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  • Flavoring Dried Beans with Seaweed

    What purpose does putting a strip of seaweed in the pot when cooking dried beans serve?

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  • Demystifying Cardamom

    Some spice shops carry three different kinds of cardamom pods: white, green, and black. How do they differ?

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  • Ready-to-Use Quinoa

    Quinoa is a pain to rinse before cooking. Is there an easier way?

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  • Quick Fix for Corked Wine

    Can anything be done with a corked bottle of wine—besides pour it down the drain?

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  • Pickling Salt

    Many pickle recipes call for pickling salt. What is this ingredient? And is there a substitute?

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  • Is Aluminum Cookware Safe?

    There are conflicting reports that cooking in aluminum pots and pans is risky because aluminum can leach into the food. Should aluminum cookware be avoided?

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  • Muffin Pan Myth

    If you’re making a half batch of muffins or cupcakes and thus don’t fill all the cups in the pan with batter, many sources suggest filling the empty cups with water. Is this really necessary?

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  • The Truth About Black Rice

    What is black rice?

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  • How to Safely Thaw Meat in Hot Water

    Use this trick to prevent the growth of harmful bacteria when thawing frozen meat.

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  • Aerating Wine in a Flash

    What if you want to pour a glass of wine and you haven't planned ahead? Use this trick to quickly aerate your bottle.

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  • Shopping for Loin Pork Chops

    Here's what you need to know to buy the right chop for the job.

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  • Achieving Silky Smooth Hummus

    The key to smoother, creamier hummus is all in the temperature of the beans.

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  • Coconut-Milk Whipped Cream

    Is it possible to create dairy-free whipped "cream" using the thick layer of coconut fat from the top of a can of regular coconut milk?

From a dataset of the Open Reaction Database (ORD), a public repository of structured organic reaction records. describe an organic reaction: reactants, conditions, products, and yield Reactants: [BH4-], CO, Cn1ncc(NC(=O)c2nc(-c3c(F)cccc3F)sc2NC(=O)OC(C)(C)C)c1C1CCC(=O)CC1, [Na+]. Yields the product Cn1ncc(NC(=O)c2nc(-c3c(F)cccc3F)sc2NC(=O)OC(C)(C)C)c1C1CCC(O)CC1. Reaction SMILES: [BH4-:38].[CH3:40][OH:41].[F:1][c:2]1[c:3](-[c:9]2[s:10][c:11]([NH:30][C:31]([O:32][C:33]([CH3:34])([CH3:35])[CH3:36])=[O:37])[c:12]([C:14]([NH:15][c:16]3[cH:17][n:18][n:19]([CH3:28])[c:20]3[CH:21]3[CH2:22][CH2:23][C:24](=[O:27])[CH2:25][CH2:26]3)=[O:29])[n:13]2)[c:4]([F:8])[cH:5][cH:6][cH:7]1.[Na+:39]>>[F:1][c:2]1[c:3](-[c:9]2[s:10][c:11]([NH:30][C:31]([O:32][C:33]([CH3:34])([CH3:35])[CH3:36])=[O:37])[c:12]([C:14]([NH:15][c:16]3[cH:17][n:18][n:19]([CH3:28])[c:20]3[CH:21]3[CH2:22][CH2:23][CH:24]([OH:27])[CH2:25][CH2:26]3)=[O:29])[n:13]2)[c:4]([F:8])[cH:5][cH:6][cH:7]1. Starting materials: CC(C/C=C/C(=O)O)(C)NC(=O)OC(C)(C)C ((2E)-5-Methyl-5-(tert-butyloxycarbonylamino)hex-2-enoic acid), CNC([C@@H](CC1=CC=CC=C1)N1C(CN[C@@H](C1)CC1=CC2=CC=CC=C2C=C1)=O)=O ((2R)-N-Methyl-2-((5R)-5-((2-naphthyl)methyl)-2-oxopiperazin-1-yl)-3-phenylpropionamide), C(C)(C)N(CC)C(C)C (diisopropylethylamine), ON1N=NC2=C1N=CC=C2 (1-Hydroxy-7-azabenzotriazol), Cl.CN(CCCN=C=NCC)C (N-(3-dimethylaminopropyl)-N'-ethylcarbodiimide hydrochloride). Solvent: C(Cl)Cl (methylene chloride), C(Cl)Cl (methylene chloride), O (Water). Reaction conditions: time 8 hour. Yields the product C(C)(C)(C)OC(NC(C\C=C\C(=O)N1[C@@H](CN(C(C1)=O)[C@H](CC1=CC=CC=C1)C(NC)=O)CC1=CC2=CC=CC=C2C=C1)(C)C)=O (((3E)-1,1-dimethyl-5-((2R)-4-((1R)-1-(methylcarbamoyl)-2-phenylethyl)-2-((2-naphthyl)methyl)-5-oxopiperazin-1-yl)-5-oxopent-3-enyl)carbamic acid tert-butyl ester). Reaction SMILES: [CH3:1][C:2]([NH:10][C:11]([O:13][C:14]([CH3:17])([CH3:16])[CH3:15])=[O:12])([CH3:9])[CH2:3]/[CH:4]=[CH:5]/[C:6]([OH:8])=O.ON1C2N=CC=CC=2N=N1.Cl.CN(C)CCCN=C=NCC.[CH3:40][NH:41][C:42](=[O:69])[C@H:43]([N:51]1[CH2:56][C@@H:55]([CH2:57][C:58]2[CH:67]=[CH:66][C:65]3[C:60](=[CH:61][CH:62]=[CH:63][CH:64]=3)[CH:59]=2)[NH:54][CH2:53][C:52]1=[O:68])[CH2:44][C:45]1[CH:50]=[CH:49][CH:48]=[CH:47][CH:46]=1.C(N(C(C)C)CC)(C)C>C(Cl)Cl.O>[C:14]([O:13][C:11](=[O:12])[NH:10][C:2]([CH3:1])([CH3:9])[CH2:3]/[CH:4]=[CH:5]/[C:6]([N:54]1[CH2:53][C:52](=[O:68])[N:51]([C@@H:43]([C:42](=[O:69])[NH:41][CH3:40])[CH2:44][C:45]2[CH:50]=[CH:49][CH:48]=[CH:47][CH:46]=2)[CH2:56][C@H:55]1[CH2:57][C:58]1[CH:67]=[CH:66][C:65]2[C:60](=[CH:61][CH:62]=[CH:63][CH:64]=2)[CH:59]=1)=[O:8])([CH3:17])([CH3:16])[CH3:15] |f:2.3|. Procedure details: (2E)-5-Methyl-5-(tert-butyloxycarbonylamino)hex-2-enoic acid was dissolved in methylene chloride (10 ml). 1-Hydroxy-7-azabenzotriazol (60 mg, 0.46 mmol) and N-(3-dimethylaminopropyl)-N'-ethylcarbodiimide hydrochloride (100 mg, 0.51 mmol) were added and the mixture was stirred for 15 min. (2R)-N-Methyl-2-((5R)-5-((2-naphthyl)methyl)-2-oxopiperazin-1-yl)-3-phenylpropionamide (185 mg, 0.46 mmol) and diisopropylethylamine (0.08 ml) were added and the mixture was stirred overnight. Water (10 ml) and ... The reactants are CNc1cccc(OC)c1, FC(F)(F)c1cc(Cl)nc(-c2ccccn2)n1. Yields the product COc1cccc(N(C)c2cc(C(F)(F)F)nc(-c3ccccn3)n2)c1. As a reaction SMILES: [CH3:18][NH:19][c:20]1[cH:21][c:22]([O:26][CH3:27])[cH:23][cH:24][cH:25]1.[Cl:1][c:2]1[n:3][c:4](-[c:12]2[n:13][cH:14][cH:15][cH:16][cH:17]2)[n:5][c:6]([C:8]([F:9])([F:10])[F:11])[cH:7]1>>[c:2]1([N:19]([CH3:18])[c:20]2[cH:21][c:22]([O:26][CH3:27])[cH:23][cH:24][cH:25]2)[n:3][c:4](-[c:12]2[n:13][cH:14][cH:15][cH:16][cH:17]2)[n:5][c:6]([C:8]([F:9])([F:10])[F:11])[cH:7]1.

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  • Turning Your Oven into a Proof Box

    Professional bakers often have a proof box on hand. Home cooks don't. Or do they?

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  • Professional-Quality Soft Pretzels at Home

    Professional bakers dip raw soft pretzels in a lye (sodium hydroxide) solution just before baking. What can the home cook use instead?

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  • Ceviche "Cooking" Times

    How long until ceviche is "cooked" through?

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  • Does Poking Meat During Cooking Cause Moisture Loss?

    A widespread belief holds that piercing meat with a fork during cooking should be avoided since it allegedly allows precious juices to escape. We put this theory to the test.

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  • Exponentially Upping the Flakes in Pastry

    Puff pastry, croissants, and flaky pastry all rely on a mathematical phenomenon to achieve their many-layered structure. We cracked the code.

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  • A Guide to Everyday Sweeteners

    Not just for desserts, these kitchen essentials play a crucial role in browning, tenderizing, adding structure to baked goods, and even enhancing savory dishes.

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  • Sugar: A Multitasker In Baking and Cooking

    The sucrose, glucose, and fructose in real sugars contribute much more to baking and cooking than just sweetness.

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  • Uncommon Uses For Sugar

    There's more to sugar than adding sweetness to baked goods.

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  • Storing and Handling Sweeteners

    Just like all kitchen ingredients, there's a right way and a wrong way to handle sweeteners like sugar and honey.

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  • Low-Calorie Sweeteners

    There are plenty of sugar substitutes on the market, but could any of them actually work as well as ordinary sugar?

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  • Do You Need an Antibacterial Cleaner?

    Can cleaners without antibacterial agents still get the job done?

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2012

January/February

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